A Happy Marriage

Regular readers of my blog might have noticed the way I compare myself to others and/or compare my life to some imagined life I might have had if only . . .  I talk about those things mostly as a way of purging them from myself, of recognizing that it’s somewhat silly to make comparisons.  This post from Gretchen Rubin, an interview with Lori Gottlieb, author of Marry Him: The Case for Settling for Mr. Good Enough, reminded me of something I don’t find myself making comparisons about: my marriage and my spouse.  I don’t tend to look out in the world at other men and think, if only Mr. Geeky dressed or looked or acted or worked like him.  Mr. Geeky is who he is, and I love him. He’s far from perfect.  I’ll spare you the details, but most importantly I’m not perfect either.  There’ve been many times I’ve said, “How the hell do you put up with me?”  As Gottlieb says in her interview with Gretchen, “happy people are grateful that they’ve found a person who has decided to spend his life with them, despite all the compromises he’s going to have to make, too!”  While we sometimes mention the quirks in each other that we put up with, mostly they’re unsaid.  Why bring up flaws that we mostly can’t do anything about?

Similarly, though our marriage has not been without some drama, mostly I compare our relationship favorably to everyone else’s.  When I see a couple that seems happy, I don’t think, oh, I wish we were like them.  Instead, I think, we’d probably be good friends because we’re both happy in our marriages.  The discontent, the arguments, the flaws that occasionally stand out pass away quickly.  And when issues arise, I know they’re going to pass and am better able to deal with them because I’m thinking of them as temporary problems in need of a solution rather than permanent damage to our relationship.  It’s a nice feeling, really, when a lot of other things in life are filled with uncertainty.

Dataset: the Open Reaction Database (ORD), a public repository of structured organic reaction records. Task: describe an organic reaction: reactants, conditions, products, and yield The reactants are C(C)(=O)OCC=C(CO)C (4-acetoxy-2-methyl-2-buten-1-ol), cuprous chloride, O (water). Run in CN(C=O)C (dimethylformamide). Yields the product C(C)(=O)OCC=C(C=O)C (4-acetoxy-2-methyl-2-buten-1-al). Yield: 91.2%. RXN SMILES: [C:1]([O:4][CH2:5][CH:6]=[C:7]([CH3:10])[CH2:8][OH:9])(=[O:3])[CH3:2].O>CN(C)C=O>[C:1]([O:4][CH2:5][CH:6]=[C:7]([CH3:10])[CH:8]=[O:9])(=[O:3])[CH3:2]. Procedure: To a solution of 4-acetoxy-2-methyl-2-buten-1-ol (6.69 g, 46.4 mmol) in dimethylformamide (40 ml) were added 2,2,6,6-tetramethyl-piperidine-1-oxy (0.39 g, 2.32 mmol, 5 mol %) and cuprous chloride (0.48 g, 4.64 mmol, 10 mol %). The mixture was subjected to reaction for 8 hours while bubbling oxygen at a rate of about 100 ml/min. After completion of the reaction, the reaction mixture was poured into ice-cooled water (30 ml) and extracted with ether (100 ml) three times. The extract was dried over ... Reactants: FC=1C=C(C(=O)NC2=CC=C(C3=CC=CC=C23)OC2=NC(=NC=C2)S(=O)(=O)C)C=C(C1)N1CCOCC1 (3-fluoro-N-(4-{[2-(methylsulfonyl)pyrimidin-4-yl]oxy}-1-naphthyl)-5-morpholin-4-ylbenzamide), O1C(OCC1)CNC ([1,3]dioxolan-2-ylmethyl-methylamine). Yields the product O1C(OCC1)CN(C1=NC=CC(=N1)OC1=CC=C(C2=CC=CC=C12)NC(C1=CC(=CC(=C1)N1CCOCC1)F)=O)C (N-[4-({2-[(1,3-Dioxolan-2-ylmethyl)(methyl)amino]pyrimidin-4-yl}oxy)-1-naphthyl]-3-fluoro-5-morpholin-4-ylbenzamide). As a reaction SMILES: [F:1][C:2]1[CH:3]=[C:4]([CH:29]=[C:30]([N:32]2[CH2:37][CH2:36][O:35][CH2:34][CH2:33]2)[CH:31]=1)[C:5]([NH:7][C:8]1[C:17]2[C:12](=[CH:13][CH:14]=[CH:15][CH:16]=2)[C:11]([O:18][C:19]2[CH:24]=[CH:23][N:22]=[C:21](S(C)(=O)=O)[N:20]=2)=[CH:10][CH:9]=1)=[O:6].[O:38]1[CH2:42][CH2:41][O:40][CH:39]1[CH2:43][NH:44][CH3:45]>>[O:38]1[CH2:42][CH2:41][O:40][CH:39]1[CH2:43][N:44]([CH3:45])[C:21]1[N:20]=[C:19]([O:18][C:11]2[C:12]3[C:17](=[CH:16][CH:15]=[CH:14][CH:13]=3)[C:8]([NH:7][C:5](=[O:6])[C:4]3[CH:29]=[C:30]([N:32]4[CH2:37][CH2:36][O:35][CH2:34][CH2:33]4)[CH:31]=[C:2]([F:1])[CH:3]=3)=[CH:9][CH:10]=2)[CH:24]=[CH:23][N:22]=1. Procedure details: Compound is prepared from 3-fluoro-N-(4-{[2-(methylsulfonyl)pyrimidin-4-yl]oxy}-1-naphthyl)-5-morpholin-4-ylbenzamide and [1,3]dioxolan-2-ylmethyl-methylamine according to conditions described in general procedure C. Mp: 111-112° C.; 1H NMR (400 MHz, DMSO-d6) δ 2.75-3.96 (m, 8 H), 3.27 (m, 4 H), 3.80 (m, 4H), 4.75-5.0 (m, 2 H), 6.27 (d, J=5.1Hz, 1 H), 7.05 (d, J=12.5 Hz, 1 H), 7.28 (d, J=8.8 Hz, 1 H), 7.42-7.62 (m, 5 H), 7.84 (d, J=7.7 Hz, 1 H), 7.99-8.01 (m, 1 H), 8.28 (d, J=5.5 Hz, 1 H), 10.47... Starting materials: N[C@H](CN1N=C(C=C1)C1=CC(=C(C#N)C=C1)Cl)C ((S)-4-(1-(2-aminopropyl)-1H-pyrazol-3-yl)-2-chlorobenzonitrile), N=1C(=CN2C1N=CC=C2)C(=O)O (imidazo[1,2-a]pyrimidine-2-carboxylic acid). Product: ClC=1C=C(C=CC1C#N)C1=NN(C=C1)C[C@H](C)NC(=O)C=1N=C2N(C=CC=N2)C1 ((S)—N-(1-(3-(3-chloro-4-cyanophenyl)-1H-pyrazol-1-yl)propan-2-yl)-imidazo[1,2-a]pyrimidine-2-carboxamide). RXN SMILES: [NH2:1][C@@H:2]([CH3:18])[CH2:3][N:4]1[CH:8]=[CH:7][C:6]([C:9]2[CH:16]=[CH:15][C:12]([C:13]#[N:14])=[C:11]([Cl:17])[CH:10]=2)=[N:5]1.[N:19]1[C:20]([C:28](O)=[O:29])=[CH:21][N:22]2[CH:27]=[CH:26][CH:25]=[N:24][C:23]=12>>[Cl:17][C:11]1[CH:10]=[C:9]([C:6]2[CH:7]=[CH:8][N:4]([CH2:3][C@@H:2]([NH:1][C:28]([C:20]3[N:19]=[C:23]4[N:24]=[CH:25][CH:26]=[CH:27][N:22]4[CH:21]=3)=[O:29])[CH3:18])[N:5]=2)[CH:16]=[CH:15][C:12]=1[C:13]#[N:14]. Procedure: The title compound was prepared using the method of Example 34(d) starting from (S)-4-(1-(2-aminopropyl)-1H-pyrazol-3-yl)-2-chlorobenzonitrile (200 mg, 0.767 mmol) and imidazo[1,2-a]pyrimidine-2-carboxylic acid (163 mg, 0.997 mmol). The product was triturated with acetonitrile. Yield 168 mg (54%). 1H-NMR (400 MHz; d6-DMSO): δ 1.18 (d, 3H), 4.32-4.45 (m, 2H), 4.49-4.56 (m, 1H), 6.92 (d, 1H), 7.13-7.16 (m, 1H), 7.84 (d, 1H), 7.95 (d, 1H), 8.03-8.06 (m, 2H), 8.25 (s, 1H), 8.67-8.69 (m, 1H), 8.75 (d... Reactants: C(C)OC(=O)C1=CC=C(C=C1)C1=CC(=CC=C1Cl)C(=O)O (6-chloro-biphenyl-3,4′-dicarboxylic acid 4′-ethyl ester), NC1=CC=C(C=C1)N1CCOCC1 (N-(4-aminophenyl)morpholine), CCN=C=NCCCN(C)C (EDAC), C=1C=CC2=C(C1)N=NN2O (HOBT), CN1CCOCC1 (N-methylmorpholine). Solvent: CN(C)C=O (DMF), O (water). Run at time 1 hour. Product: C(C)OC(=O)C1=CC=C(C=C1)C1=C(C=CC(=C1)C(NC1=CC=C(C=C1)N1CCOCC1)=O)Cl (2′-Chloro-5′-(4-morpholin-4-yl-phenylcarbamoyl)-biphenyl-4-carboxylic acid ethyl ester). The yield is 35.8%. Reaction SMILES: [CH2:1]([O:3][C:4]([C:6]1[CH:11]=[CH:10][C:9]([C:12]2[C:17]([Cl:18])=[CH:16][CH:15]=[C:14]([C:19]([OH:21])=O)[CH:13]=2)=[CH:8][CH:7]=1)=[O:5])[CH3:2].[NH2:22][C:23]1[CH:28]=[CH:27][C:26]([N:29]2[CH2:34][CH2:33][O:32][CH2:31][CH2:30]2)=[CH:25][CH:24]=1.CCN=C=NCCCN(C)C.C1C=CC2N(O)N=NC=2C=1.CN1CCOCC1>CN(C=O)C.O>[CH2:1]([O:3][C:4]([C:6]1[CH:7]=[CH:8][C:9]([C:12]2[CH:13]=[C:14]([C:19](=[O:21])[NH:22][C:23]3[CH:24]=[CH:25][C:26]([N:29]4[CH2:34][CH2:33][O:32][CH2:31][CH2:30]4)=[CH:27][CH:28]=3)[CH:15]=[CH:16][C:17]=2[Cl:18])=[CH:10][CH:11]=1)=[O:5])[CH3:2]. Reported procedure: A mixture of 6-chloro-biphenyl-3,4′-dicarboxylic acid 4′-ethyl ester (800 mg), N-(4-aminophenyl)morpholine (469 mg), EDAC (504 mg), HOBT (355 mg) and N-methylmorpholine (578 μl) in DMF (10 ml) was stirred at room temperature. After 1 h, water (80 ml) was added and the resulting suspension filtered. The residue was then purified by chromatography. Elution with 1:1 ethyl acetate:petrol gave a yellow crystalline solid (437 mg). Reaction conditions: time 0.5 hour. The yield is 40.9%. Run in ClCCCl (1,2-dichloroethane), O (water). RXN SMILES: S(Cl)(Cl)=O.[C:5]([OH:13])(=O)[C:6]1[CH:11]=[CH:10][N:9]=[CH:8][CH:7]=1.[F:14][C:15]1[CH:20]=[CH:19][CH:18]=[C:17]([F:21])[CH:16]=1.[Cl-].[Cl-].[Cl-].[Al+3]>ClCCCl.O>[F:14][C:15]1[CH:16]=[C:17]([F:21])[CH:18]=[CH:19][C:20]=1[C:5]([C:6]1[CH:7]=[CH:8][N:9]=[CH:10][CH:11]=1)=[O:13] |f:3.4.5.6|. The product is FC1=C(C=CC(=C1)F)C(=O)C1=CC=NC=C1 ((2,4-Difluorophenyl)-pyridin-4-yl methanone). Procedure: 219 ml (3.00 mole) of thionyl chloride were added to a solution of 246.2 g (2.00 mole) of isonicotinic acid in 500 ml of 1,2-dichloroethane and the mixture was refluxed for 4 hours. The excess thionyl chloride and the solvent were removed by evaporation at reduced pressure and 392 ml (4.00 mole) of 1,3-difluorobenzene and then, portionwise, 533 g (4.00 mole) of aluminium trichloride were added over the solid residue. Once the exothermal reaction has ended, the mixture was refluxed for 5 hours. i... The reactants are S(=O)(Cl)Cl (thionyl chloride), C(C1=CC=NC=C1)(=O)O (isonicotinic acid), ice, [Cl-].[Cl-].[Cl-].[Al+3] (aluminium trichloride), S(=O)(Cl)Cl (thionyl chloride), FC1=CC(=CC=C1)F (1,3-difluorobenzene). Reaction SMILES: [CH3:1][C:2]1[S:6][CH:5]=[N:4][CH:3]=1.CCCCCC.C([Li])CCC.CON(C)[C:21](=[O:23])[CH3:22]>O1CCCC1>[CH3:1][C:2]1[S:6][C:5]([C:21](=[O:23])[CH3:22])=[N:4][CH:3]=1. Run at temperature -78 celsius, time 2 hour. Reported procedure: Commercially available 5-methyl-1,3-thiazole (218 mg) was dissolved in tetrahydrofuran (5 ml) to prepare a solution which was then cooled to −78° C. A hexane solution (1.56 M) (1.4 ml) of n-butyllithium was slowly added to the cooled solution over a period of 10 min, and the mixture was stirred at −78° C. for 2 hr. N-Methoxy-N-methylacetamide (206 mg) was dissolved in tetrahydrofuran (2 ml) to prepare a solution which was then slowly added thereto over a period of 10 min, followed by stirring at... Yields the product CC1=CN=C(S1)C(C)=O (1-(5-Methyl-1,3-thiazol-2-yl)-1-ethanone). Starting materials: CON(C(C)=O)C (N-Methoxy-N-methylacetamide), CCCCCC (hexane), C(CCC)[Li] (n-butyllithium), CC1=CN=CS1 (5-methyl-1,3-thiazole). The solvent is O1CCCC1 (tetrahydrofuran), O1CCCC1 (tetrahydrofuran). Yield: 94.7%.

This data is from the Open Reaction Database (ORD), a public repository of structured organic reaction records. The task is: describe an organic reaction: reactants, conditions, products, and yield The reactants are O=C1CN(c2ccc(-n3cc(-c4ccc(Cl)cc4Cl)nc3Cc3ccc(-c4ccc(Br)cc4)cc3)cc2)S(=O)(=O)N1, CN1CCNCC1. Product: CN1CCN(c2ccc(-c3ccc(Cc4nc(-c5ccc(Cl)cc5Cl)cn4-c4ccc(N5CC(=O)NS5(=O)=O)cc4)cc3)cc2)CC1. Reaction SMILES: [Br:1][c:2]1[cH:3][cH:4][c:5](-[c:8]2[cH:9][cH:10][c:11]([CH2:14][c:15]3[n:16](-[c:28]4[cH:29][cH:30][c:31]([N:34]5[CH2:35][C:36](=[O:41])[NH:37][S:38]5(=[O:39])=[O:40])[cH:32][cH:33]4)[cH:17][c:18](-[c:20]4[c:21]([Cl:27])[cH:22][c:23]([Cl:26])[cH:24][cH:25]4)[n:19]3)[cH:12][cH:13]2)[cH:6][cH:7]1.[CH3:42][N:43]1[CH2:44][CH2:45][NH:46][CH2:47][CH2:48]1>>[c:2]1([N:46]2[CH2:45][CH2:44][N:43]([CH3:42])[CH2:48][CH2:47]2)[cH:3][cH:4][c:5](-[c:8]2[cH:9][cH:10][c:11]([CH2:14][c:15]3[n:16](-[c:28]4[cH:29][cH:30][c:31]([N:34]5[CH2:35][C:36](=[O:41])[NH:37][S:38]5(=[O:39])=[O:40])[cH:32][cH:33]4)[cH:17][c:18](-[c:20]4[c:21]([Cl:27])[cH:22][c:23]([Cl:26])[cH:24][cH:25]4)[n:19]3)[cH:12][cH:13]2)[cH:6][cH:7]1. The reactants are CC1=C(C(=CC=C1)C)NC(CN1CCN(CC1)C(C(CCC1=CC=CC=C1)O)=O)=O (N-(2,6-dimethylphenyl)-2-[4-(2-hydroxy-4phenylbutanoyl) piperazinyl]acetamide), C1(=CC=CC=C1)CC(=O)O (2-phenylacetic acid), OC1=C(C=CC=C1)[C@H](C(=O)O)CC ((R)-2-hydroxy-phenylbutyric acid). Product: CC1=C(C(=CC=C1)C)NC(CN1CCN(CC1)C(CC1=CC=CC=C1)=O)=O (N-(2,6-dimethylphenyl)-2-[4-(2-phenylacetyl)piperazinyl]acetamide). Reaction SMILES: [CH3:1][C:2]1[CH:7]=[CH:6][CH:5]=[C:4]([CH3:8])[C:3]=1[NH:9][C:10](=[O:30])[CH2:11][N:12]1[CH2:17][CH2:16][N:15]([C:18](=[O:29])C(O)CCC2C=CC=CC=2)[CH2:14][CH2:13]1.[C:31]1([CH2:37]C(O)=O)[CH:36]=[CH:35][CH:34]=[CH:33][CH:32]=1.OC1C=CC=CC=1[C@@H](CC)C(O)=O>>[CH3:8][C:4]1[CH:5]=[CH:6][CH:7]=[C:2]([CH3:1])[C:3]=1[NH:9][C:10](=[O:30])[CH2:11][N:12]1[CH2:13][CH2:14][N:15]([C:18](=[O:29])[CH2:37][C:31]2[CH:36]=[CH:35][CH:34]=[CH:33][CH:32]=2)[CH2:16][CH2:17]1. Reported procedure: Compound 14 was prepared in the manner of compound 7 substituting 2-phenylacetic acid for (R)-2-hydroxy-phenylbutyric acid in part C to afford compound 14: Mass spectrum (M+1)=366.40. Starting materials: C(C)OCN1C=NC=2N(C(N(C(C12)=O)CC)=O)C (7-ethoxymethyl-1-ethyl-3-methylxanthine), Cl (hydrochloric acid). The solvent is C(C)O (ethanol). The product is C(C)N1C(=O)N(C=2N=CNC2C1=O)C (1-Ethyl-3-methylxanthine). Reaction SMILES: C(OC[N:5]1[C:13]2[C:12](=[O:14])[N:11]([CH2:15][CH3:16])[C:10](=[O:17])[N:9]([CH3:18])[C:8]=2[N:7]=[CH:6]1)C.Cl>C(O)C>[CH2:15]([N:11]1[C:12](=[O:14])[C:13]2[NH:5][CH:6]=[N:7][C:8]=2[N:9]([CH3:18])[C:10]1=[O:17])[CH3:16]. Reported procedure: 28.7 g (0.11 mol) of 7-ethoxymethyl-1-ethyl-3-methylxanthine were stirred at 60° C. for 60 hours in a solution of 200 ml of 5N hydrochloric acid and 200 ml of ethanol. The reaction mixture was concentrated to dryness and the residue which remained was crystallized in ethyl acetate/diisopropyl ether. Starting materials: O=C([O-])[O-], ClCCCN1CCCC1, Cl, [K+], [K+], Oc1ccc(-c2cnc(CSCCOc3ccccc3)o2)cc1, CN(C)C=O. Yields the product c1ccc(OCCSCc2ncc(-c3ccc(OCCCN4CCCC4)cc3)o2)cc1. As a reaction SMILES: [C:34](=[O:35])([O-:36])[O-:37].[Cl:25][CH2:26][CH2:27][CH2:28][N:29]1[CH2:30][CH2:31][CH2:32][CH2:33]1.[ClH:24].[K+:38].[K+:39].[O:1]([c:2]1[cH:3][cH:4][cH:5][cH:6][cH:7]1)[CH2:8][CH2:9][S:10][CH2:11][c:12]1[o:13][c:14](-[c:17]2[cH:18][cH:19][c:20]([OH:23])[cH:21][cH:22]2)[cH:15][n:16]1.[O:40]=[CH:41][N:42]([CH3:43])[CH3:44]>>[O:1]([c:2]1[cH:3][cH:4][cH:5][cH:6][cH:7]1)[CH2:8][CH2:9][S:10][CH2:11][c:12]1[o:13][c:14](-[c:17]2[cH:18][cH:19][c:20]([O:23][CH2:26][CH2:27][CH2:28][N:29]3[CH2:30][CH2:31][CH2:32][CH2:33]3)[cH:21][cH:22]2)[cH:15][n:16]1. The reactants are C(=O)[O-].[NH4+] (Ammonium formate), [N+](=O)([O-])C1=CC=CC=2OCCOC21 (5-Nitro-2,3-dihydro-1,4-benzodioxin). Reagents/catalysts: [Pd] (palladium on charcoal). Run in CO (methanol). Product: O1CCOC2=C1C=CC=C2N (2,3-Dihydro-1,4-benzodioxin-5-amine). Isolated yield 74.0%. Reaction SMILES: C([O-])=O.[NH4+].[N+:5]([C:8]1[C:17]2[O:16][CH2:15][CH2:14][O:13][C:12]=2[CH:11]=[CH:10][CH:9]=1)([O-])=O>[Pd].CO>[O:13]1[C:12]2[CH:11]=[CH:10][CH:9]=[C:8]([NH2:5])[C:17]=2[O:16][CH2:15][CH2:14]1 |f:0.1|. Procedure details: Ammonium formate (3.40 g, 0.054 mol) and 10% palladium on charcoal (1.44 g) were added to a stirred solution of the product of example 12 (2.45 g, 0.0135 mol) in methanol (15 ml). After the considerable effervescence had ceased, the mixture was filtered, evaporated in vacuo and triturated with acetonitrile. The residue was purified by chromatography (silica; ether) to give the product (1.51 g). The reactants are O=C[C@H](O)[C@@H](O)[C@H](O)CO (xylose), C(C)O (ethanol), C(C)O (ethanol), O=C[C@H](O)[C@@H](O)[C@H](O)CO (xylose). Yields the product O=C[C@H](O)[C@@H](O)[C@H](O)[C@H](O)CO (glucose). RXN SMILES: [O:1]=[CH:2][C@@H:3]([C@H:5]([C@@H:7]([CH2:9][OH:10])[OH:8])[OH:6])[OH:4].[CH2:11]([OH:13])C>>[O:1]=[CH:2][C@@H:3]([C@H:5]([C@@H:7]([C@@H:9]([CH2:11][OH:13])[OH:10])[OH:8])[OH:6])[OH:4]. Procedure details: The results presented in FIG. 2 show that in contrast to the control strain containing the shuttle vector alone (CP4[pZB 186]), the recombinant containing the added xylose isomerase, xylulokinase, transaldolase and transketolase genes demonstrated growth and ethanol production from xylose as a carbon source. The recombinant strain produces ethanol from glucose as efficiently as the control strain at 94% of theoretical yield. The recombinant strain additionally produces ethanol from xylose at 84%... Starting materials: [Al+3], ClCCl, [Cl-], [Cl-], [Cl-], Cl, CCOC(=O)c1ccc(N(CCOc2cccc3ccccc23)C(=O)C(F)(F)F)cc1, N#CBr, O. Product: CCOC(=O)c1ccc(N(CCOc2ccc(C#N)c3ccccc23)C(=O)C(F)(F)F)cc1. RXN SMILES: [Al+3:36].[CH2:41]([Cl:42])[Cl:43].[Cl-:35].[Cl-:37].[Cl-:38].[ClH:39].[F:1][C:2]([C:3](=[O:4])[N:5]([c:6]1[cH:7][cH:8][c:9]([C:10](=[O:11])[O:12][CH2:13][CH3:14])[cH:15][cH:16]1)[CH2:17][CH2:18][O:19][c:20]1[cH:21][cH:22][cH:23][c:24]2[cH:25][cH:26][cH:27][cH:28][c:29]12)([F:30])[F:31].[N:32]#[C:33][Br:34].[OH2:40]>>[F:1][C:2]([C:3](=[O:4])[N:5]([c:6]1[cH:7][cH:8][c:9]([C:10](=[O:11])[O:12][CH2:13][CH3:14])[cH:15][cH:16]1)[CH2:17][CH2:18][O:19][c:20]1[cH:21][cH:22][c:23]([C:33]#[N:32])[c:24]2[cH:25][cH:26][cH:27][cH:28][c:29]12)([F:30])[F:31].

3 Replies to “A Happy Marriage”

  1. What a great post — it really resonates for me. While I have those moments in my marriage that are pure frustration, by the time I got married I had also come to a point in my life when I understood that I was never going to be perfect and neither was my spouse. There was also a critical point at which I realized that in those moments of frustration I had to stop and remember the heart of the person I was married to. Because when I stopped to remember what was in his heart–the particulars of character that first drew me to him–I knew that whatever argument I was in the middle of was not worth it. It was all about recognizing and honoring that larger context.

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